Iran - Supreme court decision upholding death sentence for Kurdish journalist should be "taken seriously"



    MONTREAL, Nov. 9 /CNW Telbec/ - Reporters Without Borders today condemned
the supreme court's decision to uphold the death sentence for Kurdish-Iranian
journalist Adnan Hassanpour for "spying." The ruling was issued on 22 October
but was not revealed until this week.
    The court quashed the conviction of another journalist convicted in the
same case, Abdolvahed "Hiva" Botimar, on the grounds of procedural
irregularity. Botimar had also been under sentence of death.
    "We have been waiting for than six months for the supreme court to decide
whether to reopen the case against Iranian-Canadian journalist Zahra Kazemi's
alleged murderers, but it took the court only a few weeks to uphold
Hassanpour's death sentence, so the judicial system clearly continues to have
a pro-government bias," Reporters Without Borders said.
    "We appeal to the international community to take every possible action
to get this journalist released," the press freedom organisation added. "This
sentence should be taken very seriously as Iran has already executed more than
300 people since the start of the year."
    Saleh Nikbakht, one of the lawyers representing the two journalists, was
notified on 5 November of the court's decision although he was not given the
details of the ruling. He said Hassanpour had been found guilty of "espionage"
because he had allegedly "revealed the location of military sites and
established contacts with the US foreign affairs ministry."
    He added that the court overturned Botimar's conviction on the grounds of
a "procedural irregularity," and sent his case back to the same revolutionary
court in Marivan (in the Kurdish northwest of Iran) that convicted him and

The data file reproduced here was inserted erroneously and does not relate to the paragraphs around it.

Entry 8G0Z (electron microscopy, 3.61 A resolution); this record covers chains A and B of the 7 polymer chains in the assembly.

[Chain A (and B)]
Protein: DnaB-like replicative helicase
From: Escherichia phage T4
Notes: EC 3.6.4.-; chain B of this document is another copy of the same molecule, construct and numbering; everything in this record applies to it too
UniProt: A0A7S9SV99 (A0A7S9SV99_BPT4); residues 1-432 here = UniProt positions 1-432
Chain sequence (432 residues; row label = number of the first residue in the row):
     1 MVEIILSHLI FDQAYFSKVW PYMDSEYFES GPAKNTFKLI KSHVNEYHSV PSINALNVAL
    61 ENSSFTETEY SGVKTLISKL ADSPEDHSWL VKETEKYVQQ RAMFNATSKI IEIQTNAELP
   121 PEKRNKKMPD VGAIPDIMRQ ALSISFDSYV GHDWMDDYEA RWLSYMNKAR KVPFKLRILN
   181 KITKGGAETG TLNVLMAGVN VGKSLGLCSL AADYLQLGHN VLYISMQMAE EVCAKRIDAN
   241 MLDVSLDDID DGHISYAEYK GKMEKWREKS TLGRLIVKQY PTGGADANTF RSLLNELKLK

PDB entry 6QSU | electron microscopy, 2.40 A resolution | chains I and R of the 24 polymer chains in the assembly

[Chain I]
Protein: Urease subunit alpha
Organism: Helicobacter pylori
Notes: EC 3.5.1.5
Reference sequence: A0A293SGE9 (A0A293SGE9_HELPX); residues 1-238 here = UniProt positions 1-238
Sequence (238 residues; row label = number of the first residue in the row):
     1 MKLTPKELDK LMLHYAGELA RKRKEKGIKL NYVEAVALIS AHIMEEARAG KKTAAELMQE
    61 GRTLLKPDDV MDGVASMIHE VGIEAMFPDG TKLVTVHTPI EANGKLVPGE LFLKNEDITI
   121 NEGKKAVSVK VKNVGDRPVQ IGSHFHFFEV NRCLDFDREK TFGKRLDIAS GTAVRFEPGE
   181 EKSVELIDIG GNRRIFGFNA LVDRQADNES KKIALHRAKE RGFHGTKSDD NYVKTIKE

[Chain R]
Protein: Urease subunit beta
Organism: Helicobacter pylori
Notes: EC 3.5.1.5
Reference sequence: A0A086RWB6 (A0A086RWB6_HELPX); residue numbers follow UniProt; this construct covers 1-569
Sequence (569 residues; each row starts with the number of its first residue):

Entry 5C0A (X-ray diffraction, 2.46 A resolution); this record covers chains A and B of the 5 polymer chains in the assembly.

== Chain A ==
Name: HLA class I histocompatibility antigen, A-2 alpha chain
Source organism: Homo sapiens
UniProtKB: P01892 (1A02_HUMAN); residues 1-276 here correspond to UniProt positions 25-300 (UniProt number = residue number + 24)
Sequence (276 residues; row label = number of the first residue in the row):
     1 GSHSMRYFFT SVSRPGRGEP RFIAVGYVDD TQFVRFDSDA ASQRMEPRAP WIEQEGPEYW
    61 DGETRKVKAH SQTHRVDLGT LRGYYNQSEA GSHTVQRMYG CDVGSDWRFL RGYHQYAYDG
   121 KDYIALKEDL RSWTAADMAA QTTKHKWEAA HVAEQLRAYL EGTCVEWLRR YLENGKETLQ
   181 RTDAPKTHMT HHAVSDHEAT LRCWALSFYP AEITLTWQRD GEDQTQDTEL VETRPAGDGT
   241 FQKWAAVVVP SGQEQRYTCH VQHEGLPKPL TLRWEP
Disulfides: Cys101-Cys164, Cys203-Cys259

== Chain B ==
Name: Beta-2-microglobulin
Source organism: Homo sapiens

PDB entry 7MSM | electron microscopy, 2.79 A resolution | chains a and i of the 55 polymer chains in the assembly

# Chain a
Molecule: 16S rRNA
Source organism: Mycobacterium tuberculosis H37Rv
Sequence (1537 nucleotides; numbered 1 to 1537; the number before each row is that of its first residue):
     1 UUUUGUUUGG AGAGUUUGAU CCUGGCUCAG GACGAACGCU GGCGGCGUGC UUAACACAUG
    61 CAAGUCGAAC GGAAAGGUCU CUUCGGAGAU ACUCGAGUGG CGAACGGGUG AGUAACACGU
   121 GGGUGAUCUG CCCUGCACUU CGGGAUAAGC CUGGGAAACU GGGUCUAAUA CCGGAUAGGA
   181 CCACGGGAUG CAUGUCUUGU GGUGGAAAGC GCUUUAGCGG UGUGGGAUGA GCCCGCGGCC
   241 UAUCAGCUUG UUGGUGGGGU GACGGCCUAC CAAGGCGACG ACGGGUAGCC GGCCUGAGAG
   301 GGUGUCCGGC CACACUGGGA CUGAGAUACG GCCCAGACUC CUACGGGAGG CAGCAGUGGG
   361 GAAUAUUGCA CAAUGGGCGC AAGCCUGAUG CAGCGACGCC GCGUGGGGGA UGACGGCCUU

Hassanpour on 16 July on charges of spying, "subversive activity against
national security" and "separatist propaganda."
    Nikbakht told Reporters Without Borders: "This sentence is not only
contrary to the Universal Declaration of Human Rights and the international
conventions ratified by Iran, but it also contrary to Islamic law and the laws
of the Islamic Republic."
    Hassanpour, 27, and Botimar, 29, used to work for the weekly Asou,
covering the sensitive Kurdish issue, until the newspaper was banned by the
Ministry of Culture and Islamic Guidance in August 2005. Hassanpour also
worked for foreign news media including Voice of America and Radio Farda.
    An ardent advocate of Kurdish cultural rights, Hassanpour was arrested
outside his home on 25 January and was taken to Mahabad, where he was not
allowed to receive visits from his family or his lawyer. Botimar, an active
member of the environmental NGO Sabzchia, was arrested on 25 December.
    For the past several months, Hassanpour and Botimar have been held in
Sanandaj prison, where their lawyers have not been allowed to meet with them
in private in order to inform them of the supreme court's decision.




For further information:

For further information: Emily Jacquard, secretary general, Reporters
Without Borders Canada, (514) 521-4111, Cell: (514) 258-4208, Fax: (514)
521-7771, rsfcanada@rsf.org

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